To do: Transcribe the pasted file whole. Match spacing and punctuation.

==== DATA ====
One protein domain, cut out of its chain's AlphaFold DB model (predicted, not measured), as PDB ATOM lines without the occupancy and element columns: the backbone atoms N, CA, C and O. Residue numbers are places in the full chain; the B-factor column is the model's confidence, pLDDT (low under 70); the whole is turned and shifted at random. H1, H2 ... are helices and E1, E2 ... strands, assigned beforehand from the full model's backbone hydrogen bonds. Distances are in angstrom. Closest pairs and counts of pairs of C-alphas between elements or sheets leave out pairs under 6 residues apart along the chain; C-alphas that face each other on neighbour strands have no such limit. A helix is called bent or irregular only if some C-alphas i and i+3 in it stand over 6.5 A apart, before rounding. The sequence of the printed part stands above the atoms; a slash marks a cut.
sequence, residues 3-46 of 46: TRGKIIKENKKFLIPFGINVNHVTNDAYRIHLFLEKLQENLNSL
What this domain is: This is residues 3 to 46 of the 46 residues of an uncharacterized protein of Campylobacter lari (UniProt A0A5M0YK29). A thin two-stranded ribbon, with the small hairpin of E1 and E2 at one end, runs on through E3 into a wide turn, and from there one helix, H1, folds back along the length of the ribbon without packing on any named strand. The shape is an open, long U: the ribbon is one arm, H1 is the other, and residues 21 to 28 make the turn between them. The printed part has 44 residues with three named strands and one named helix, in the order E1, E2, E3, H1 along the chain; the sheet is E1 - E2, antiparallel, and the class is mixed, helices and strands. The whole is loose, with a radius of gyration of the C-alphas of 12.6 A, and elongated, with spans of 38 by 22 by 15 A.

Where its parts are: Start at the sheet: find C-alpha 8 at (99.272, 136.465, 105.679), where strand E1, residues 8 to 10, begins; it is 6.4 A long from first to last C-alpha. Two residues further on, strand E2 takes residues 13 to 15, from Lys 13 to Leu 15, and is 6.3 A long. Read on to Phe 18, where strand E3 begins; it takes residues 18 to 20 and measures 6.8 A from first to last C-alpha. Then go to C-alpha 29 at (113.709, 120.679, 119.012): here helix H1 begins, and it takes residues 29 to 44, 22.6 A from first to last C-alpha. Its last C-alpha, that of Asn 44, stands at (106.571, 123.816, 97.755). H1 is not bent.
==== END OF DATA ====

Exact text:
One protein domain, cut out of its chain's AlphaFold DB model (predicted, not measured), as PDB ATOM lines without the occupancy and element columns: the backbone atoms N, CA, C and O. Residue numbers are places in the full chain; the B-factor column is the model's confidence, pLDDT (low under 70); the whole is turned and shifted at random. H1, H2 ... are helices and E1, E2 ... strands, assigned beforehand from the full model's backbone hydrogen bonds. Distances are in angstrom. Closest pairs and counts of pairs of C-alphas between elements or sheets leave out pairs under 6 residues apart along the chain; C-alphas that face each other on neighbour strands have no such limit. A helix is called bent or irregular only if some C-alphas i and i+3 in it stand over 6.5 A apart, before rounding. The sequence of the printed part stands above the atoms; a slash marks a cut.
sequence, residues 3-46 of 46: TRGKIIKENKKFLIPFGINVNHVTNDAYRIHLFLEKLQENLNSL
What this domain is: This is residues 3 to 46 of the 46 residues of an uncharacterized protein of Campylobacter lari (UniProt A0A5M0YK29). A thin two-stranded ribbon, with the small hairpin of E1 and E2 at one end, runs on through E3 into a wide turn, and from there one helix, H1, folds back along the length of the ribbon without packing on any named strand. The shape is an open, long U: the ribbon is one arm, H1 is the other, and residues 21 to 28 make the turn between them. The printed part has 44 residues with three named strands and one named helix, in the order E1, E2, E3, H1 along the chain; the sheet is E1 - E2, antiparallel, and the class is mixed, helices and strands. The whole is loose, with a radius of gyration of the C-alphas of 12.6 A, and elongated, with spans of 38 by 22 by 15 A.

Where its parts are: Start at the sheet: find C-alpha 8 at (99.272, 136.465, 105.679), where strand E1, residues 8 to 10, begins; it is 6.4 A long from first to last C-alpha. Two residues further on, strand E2 takes residues 13 to 15, from Lys 13 to Leu 15, and is 6.3 A long. Read on to Phe 18, where strand E3 begins; it takes residues 18 to 20 and measures 6.8 A from first to last C-alpha. Then go to C-alpha 29 at (113.709, 120.679, 119.012): here helix H1 begins, and it takes residues 29 to 44, 22.6 A from first to last C-alpha. Its last C-alpha, that of Asn 44, stands at (106.571, 123.816, 97.755). H1 is not bent.